This article is part of a series on Guardian, an open-source, highly configurable, automated best-practice audit tool for AWS serverless architectures.
When I first started working on Guardian, I realized that AWS was releasing super cool features at an incredible speed but that an important number of them would go unnoticed by developers. This is especially the case for new options that can not be set by default to avoid breaking changes on AWS APIs. One of them is the introduction in 2021 of the new Graviton2 processor architecture in the AWS ephemeral compute service: Lambda. If you don't want to miss out on the performance, sustainability and cost saving, keep on reading!
The X86 architecture is widely adopted in the computer science field and is the go-to choice when it comes to computers and servers hardware. Yet, in the last couple of years, ARM have seduced more than one. AWS is one of the early adopters of ARM architecture in their on-demand cloud computing offer. In 2018, they unveiled their Graviton processors using 64-bit ARM chips for their compute offering stream (AWS EC2). In 2021, AWS Lambda followed up and functions could also be powered by AWS Graviton2 processor. Now, AWS Graviton3 processors are the latest in the AWS Graviton family and is ready to use on EC2.
The family of processors has brought revolution by hardware as it offers reduced costs and latency while increasing performance and scalability.
Graviton2 has shown impressive performance improvements in comparison to the X86 processor family, this is especially the case with higher loads and concurrencies. Though it is difficult to assign an overall improvement percentage, it is undeniable that using ARM processors will definitely boost your app's performance. Graviton3 is previewed to give 25% performance improvement to the previous graviton2 according to AWS. ARM also provides more predictable performance with less latency and disruptions.
Your software projects —serverless or not— ultimately run on hardware and as your projects continue to grow, so does the reliance on and the use of the hardware. A 64-bit ARM core undertakes operations faster than x86_64: the task gets done quicker, and then the chip shuts down. Using an ARM architecture, you are guaranteed to reduce your carbon footprint.
A quicker run time rhymes with saving costs. RedPanda, a streaming platform for mission-critical workloads, measured key performance metrics using the storage intensive workload platform as a target application. The results show a 20% price to performance advantage with Graviton2 compared to x86.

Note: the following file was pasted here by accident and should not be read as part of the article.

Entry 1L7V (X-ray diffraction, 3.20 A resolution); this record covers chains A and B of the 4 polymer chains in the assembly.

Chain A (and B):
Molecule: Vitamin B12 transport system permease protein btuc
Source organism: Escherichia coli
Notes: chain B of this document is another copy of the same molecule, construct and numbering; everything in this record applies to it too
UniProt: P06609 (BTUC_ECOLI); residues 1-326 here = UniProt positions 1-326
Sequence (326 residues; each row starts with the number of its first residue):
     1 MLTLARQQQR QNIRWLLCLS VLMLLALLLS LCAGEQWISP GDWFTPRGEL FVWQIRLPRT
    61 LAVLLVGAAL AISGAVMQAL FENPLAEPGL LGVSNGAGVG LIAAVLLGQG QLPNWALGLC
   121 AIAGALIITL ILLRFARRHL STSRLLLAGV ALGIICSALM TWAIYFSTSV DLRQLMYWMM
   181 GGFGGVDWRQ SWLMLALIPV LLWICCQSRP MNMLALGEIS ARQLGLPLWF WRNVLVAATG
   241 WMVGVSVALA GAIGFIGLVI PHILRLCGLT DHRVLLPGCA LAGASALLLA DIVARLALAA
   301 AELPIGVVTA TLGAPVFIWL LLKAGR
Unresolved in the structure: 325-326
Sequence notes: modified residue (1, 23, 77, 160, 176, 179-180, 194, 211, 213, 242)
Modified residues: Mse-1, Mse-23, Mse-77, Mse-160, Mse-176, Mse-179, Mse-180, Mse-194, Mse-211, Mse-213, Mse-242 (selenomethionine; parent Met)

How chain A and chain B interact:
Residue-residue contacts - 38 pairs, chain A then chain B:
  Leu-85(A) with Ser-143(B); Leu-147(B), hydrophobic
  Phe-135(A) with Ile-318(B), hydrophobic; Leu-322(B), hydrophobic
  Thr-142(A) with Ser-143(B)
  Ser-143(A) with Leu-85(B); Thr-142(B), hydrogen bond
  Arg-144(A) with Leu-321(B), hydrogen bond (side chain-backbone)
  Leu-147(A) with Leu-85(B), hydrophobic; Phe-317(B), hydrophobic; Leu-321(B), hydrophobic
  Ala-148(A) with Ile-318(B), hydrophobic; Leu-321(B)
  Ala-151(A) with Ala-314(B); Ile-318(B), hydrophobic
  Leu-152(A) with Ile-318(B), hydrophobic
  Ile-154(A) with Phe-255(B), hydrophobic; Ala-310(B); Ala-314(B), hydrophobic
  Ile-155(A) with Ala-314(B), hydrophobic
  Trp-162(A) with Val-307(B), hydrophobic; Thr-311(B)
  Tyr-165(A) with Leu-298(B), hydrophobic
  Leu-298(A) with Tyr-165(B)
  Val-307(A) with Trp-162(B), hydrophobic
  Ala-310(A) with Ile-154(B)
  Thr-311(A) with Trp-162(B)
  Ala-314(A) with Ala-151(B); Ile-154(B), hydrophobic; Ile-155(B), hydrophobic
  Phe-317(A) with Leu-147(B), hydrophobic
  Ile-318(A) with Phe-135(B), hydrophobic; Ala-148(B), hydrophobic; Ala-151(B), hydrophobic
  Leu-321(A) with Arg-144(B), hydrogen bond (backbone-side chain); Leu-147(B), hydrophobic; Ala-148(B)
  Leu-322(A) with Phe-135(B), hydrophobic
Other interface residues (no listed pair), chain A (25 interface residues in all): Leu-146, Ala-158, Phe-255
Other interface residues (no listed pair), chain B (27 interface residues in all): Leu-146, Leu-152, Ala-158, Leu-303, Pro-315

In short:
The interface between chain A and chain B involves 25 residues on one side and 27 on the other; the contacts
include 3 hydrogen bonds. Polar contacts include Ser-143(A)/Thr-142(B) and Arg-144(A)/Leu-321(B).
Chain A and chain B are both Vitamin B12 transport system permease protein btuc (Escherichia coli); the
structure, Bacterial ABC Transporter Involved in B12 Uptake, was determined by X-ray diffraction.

The AWS Lambda service offers the possibility to use the AWS Graviton2 processor. By default, architecture is set to x86_64 to avoid breaking changes as it was the only available option up to a year ago. That is why you should specify the architecture in your lambda.
Switching all functions to AWS Graviton2 processor is easily done by specifying the architecture at the provider level whether you're using serverless-framework, cdk, san, sst or any other. With serverless-framework for example, you'll have to modify your serverless.ts s follows:
// serverless.ts provider: ... architecture: arm64
Only one line of code to add and huge benefits.
You can (almost) always migrate your project from previous x86_64 to ARM64. Here is a link to the AWS documentation with migration instructions for Lambda Functions.
Guardian now offers a new rule guiding you to specify the architecture of your lambda functions.
Guardian also comes with many other rules to help you make the best decisions for your Serverless project. It will help you identify where your deployed resources can be optimized to achieve better performance at a lower cost.
npm install @kumo-by-theodo/guardian npx guardian -p <your_aws_profile> -c <your_stack_name>
Guardian is available on NPM. You will find instructions to use Guardian in your CI.
Switching your apps architecture to ARM64 is a great step into making serverless sustainable. You can find more actions to take to make your apps even greener in this article by Charles for Kumo. Of course, guardian is watching over you, so open an issue or leave a comment below if you think of any new rule to keep track of!